Falls and Depression in Octogenarians – Life and Living in Advanced Age: a Cohort Study in New Zealand

Source: Journal of Primary Health Care

New Zealand, like many countries, has an ageing population, with an increasing proportion of people in the older age groups and a declining proportion of children. The population aged 65 years and over has increased from 11% of the total population in 1991 to 13% in 2009 and is expected to reach 21% by 2031. Correspondingly, the number of people aged 65 years and over is projected to increase from ~550,000 in 2009 to 1 million in the late 2020s. The number of people aged 85 years and over is projected to increase from 67,000 in 2009 to 144,000 in 2031, then more than double to ~330,000 by 2061.

Falls in older adults are a significant cause of morbidity and mortality in the elderly population, and up to one-third of adults aged over 65 years fall yearly; 22–60% of people aged 65+ years are injured yearly from a fall. Falls are the leading cause of injury-related hospitalisation and account for 40% of injury-related deaths.

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OnMay 27, 2019, posted in: News by

Physical Activity Prevalence and Correlates Among New Zealand Older Adults

Source: Journal of Ageing and Physical Activity

The world’s aging population has stimulated the need to investigate ‘everyday’ activities that can prolong independence and reduce the impact of aging on health systems and people’s quality of life (World Health Organization, 2015). One example is physical activity, for which the benefits for older adults’ mental, cognitive, and physical health are well-established (reviewed in Bauman, Merom, Bull, Buchner, & Fiatarone Singh, 2016). According to current evidence-based guidelines from the World Health Organization (2016) and US Department of Health and Human Services (2008), older adults (aged 65 years and over) can gain notable health benefits by engaging in as little as 2.5 hr of moderate-intensity physical activity (e.g., brisk walking) each week. Guidelines from several other jurisdictions (including New Zealand and The Netherlands) specify further that the 2.5 hr total should be achieved via bouts of at least 30 min of activity on 5 days each week (Government of the Netherlands, 2016; Ministry of Health, 2013).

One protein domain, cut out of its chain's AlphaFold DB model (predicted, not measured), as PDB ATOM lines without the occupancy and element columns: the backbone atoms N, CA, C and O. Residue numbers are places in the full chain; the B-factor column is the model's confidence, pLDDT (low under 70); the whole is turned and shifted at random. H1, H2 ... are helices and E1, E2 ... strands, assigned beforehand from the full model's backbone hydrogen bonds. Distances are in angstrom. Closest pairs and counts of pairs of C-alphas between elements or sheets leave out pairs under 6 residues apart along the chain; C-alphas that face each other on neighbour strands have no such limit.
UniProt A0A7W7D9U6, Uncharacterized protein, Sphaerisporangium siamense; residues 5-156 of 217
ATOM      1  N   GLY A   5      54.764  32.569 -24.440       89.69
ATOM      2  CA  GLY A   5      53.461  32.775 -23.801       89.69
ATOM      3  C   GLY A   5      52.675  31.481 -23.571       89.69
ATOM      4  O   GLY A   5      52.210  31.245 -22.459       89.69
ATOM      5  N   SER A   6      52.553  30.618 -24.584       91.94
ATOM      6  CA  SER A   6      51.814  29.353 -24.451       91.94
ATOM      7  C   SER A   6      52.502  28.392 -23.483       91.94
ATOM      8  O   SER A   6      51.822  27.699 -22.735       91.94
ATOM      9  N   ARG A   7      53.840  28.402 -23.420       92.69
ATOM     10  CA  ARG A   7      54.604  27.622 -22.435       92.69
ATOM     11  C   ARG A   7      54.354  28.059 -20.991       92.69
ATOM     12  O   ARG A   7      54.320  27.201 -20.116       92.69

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OnApril 29, 2019, posted in: News by

Objective Benefits, Participant Perceptions and Retention Rates of a New Zealand Community-based, Older-adult Exercise Programme

Source: Journal of Primary Health Care

Much research has demonstrated the benefits of exercise for older adults.1–3 However, most of these studies have been conducted in hospital or university settings, with relatively few involving existing community-based exercise programmes. While a number of international studies have demonstrated a range of significant functional, health and wellbeing effects of community-based exercise programmes for older adults,4–6 little data is available in New Zealand.

New Zealand–based researchers have developed and evaluated a number of effective older-adult community-based exercise programmes – for example, the Otago Exercise Programme7 and the Green Prescription.8 While these programmes have many benefits for their target populations, they are not necessarily group-based. This is important, as many older adults prefer group activities because they provide opportunities for socialisation in addition to the reported physical benefits.
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OnApril 29, 2019, posted in: News by

Health Professional Student Education Related to the Prevention of Falls in Older People – A Survey of Universities in Australia and New Zealand

Source: Australian Journal on Ageing

Around one-third of people aged over 65 years fall each year. The multifactorial nature of falls means that fall prevention interventions can be delivered by a range of health professionals in a range of settings.  Relevant professionals may include nurses, physiotherapists, occupational therapists, doctors, social workers, optometrists, podiatrists and exercise physiologists. One barrier to widespread implementation of appropriate fall prevention interventions is a lack of knowledge among health professionals about effective strategies. A potential solution lies in the targeted delivery of information regarding fall prevention and management within undergraduate and postgraduate university programs for all health professional students.

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OnApril 29, 2019, posted in: News by

Faecal Incontinence in Older  People in Australia and New Zealand: A Narrative Review

Source: Australia & New Zealand Continence Journal

The International Continence Society (ICS) defines faecal incontinence (FI) as “the involuntary loss of liquid or solid stool that is a social or hygienic problem”. Anal incontinence encompasses the definition of FI with the addition of involuntary loss of flatus. Older adults in the community and residential aged care in Australia and New Zealand were the focus of this review because age is a well-recognised risk factor2. Ageing alters the cellular make-up of the intestinal mucosa and structural changes in the anorectum impair motility. The aim of this review was to describe the current literature pertaining to prevalence, assessment and diagnosis, and well-being of people diagnosed with FI in an Australian and New Zealand context and to compare this with international data.

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OnMarch 28, 2019, posted in: News by